Funding sources None.
Demographic and clinical characteristics of cutaneous lupus erythematosus at a paediatric dermatology referral centre
Article first published online: 13 AUG 2013
© 2013 British Association of Dermatologists
British Journal of Dermatology
Volume 169, Issue 2, pages 428–433, August 2013
How to Cite
Dickey, B.Z., Holland, K.E., Drolet, B.A., Galbraith, S.S., Lyon, V.B., Siegel, D.H. and Chiu, Y.E. (2013), Demographic and clinical characteristics of cutaneous lupus erythematosus at a paediatric dermatology referral centre. British Journal of Dermatology, 169: 428–433. doi: 10.1111/bjd.12383
Conflicts of interest None declared.
- Issue published online: 13 AUG 2013
- Article first published online: 13 AUG 2013
- Accepted manuscript online: 21 APR 2013 10:15PM EST
- Manuscript Accepted: 9 APR 2013
Paediatric cutaneous lupus erythematosus (CLE) is uncommon and inadequately described in the literature. Similar to adults, children with CLE develop LE-specific and/or LE-nonspecific skin findings. Similarities and differences in demographics and clinical course between paediatric and adult CLE have not been sufficiently described.
To detail the demographic and clinical features of paediatric CLE and compare these findings with those reported in the adult literature.
A retrospective chart review was performed of 53 children seen in a paediatric dermatology clinic with cutaneous manifestations of LE.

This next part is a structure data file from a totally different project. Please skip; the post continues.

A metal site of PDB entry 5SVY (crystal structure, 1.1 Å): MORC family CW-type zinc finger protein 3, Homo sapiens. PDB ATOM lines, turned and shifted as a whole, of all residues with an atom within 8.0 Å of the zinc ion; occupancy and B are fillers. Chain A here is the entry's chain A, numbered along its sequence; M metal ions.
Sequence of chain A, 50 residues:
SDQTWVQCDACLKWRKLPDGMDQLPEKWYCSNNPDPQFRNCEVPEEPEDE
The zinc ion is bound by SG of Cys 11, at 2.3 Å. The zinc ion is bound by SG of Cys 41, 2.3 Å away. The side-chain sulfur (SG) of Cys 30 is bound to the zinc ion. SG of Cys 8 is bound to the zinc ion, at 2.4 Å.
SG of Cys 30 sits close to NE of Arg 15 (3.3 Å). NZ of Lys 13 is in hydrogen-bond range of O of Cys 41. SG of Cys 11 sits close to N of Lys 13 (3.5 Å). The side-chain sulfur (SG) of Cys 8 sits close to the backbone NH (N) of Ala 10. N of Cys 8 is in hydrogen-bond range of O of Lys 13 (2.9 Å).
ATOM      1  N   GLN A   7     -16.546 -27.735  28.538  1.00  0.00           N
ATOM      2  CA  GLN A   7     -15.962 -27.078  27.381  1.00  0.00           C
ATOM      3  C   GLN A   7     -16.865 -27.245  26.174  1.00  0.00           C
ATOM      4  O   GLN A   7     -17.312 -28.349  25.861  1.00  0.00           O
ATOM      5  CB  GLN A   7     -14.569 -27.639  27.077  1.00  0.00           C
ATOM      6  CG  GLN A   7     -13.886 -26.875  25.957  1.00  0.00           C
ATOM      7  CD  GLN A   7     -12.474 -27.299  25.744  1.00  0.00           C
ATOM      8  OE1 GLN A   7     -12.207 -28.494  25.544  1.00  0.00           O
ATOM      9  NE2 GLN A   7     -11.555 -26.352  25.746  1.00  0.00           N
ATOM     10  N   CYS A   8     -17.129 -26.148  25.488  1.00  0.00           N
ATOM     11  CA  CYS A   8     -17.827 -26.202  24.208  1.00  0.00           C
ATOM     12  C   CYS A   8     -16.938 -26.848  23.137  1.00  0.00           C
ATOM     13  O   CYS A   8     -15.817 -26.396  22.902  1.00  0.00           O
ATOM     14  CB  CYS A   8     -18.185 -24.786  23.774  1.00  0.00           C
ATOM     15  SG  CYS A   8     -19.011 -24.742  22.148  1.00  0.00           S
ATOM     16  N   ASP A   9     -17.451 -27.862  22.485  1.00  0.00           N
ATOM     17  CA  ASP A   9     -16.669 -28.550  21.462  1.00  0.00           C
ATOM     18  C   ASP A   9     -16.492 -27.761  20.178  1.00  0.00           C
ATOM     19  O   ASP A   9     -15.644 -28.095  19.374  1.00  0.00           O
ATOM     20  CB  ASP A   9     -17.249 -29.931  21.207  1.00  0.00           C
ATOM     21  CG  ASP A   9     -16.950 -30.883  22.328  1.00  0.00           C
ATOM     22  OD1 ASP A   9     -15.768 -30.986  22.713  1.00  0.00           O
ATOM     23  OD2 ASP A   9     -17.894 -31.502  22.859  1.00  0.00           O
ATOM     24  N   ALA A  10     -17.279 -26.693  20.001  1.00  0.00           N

Patients presented with all five major subtypes of CLE, with some notable differences from adult CLE and previously published reports of paediatric CLE. Progression from discoid LE to systemic LE (SLE) did not occur in our cohort. Patients with subacute CLE were more likely than adults to have lesions below the waist as well as concomitant SLE. Sex distribution for CLE in our study was equal prior to puberty and female predominant in post-pubertal patients.
Children with CLE have variable clinical presentations and progression to SLE that may be different from adult disease. Specifically, children with acute and subacute CLE may be more likely than adults to have systemic disease; therefore, patients with these subtypes should be monitored closely for evidence of SLE. Study limitations included small patient numbers that may limit the ability to generalize these data and relatively short follow-up intervals.